As you are probably aware, new Consumer Protection Regulations (CPRs) came into effect on 26th May 2008. These were introduced across the European Community to prevent commercial practices that could be or were unfair to consumers. The regulations were not written specifically for real estate matters, but do apply to estate and lettings agents (as for all retail activities).
The new regulations are to be policed by Trading Standards, and the potential penalties are very high - an agent could face civil or even criminal sanctions.
Until now, we have relied on the Property Misdescription Act 1991 and The Estate Agents Act 1979 for clear direction on how we should operate our business.
The OFT has since issued guidance (September 2012) on how the new regulations apply to estate agents, and in particular emphasising that although the agent is instructed by the seller, he/she must be even-handed and fair with prospective buyers and potential viewers.
This means, in effect, that ‘Caveat Emptor’ no longer applies and a duty of care falls on the agent to ascertain and share any information that might be considered ‘material’ by the buyer. The test is whether the ‘average consumer’ would have taken a different transactional decision if he/she had known any fact that was not revealed prior to purchase.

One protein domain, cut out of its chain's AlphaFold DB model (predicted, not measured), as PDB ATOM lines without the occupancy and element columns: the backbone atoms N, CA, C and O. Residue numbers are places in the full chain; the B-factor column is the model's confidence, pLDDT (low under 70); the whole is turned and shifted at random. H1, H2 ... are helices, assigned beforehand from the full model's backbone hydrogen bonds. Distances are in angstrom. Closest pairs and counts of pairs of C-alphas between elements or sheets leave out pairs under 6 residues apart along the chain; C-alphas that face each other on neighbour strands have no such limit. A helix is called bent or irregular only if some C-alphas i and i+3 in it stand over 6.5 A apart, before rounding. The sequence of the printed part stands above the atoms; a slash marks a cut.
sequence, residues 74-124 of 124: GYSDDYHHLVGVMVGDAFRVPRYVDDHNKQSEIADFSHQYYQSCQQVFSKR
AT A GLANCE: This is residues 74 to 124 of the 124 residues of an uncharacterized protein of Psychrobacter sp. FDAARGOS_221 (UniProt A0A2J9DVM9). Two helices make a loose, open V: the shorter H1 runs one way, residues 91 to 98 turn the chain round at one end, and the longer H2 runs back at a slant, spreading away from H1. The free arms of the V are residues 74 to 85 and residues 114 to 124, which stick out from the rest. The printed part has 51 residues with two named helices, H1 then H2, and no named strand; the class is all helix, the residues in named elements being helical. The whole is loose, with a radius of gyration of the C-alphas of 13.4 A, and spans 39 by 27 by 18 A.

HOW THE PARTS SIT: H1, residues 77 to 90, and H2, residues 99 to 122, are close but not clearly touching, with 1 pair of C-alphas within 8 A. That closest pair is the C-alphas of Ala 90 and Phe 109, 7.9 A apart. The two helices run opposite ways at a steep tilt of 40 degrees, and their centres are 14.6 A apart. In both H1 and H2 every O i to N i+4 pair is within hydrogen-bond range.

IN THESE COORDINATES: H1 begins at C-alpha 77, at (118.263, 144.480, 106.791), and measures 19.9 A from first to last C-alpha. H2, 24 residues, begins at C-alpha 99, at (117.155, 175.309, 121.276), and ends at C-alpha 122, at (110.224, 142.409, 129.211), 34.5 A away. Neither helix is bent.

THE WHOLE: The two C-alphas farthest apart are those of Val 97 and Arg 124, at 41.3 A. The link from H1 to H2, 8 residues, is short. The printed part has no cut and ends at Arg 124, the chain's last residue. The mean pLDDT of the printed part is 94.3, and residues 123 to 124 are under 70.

Therefore the responsibility falls on the agent to establish all the pertinent information and share this with the applicant. This might include avoiding disclaimers, making available previous survey results and any Green Deal arrangements on the property, or even any sensitive issues (although these might be disclosed separately once a strong interest in the property from the potential buyer has been established).
The Ombudsman is preparing some guidance notes for agents with regard to CPRs, but to date there is no clear definition of what should be considered as ‘material’ – it is for the agent to make this judgement on an individual case basis!
What is clear is that each agent should always carry out a thorough fact find of the property and the potential applicant to better determine their needs in order to make a suitably informed transactional decision.
Fine & Country is in the process of amending its own Code of Conduct to ensure that it complies with the CPR regulations, and you may wish to review your own documents similarly.
Click here for current advice and information from the OFT.
As soon as we receive further guidance from either the OFT or The Ombudsman, we will make this available to you.